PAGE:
Adobe Stock/Lisa F. Young

The count of open, unfilled jobs for the overall economy declined marginally in November on a month-over-month and year-over-year basis, a sign the labor market is slowing in response to tighter monetary policy, according to an analysis by the NAHB. Within the construction sector, the count for job openings also decreased in November on a month-over-month basis.

Ideally, the count of open, unfilled positions slows to the 8 million range in the coming quarters as the Fed’s actions cool inflation. While higher interest rates are having an impact on the demand-side of the economy, the ultimate solution for the labor shortage will not be found by slowing demand, but by recruiting, training and retaining skilled workers.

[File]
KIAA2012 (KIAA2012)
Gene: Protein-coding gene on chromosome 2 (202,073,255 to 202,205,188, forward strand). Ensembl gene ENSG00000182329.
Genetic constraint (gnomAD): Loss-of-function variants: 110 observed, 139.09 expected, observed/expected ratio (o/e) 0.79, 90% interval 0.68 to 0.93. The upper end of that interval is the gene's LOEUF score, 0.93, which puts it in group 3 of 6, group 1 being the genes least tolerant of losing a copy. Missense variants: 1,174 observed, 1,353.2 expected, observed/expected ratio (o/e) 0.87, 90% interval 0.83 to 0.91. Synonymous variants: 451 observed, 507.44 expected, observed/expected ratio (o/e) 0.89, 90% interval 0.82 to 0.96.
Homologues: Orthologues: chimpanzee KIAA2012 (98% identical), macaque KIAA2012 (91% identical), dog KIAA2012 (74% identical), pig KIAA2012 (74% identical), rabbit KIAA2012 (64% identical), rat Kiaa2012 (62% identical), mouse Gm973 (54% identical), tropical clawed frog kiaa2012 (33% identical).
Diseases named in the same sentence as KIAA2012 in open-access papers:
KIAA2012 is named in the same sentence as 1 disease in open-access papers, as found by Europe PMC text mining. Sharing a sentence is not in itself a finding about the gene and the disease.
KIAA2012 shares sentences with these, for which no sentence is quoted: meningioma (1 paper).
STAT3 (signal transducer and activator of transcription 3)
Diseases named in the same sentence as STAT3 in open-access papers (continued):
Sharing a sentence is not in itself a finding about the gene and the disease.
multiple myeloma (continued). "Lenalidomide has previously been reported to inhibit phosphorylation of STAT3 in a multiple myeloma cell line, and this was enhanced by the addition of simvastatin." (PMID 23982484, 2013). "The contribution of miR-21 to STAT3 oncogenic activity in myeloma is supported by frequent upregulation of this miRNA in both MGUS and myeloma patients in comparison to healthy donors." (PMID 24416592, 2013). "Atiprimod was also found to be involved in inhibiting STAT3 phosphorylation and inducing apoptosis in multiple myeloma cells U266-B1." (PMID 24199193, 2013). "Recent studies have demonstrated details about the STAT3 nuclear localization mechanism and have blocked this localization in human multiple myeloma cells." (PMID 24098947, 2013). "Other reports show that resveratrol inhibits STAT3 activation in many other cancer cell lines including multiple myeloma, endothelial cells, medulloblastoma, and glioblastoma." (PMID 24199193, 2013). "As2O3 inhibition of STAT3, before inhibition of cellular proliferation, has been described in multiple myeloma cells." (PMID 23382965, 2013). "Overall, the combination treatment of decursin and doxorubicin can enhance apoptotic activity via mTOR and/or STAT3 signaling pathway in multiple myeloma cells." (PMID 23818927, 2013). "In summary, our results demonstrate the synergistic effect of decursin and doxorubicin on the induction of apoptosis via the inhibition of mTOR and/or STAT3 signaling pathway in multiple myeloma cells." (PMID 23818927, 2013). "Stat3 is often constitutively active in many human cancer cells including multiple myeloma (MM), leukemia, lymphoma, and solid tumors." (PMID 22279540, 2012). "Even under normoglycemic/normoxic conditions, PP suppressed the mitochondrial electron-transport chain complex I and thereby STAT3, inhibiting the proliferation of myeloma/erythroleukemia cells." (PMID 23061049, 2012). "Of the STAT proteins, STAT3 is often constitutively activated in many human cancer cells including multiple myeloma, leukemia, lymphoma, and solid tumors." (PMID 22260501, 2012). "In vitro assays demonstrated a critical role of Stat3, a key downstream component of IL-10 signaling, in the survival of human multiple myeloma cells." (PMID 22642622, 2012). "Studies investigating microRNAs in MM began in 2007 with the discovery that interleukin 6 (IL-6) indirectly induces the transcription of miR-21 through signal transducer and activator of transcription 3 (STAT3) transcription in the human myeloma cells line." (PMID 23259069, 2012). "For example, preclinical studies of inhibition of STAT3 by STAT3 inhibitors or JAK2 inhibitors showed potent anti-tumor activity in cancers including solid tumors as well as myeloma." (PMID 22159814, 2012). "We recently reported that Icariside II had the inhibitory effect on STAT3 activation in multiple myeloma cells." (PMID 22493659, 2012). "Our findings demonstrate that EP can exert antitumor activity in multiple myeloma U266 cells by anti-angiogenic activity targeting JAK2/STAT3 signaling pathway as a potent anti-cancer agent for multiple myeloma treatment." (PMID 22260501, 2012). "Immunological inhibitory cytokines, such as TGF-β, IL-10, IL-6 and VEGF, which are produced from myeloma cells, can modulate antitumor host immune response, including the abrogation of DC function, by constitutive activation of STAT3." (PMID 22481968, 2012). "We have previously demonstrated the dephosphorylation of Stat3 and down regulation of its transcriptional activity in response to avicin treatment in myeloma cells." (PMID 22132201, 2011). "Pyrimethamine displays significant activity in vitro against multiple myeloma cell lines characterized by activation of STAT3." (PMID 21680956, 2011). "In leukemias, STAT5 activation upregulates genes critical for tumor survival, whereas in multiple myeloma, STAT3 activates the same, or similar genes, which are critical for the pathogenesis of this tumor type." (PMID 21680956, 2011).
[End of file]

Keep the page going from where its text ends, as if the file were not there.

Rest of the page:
The count of open construction jobs decreased from 390,000 to 388,000 month-over-month. The November reading is actually higher than the estimate from a year ago (366,000), a reminder of the persistent challenges of the skilled labor crisis in construction.

The housing market remains underbuilt and requires additional labor, lots and lumber and building materials to add inventory. However, the market has slowed due to higher interest rates. Nonetheless, hiring in the construction sector weakened to a 4% rate in November. The post-virus peak rate of hiring occurred in May 2020 (10.4%) as a post-covid rebound took hold in home building and remodeling.

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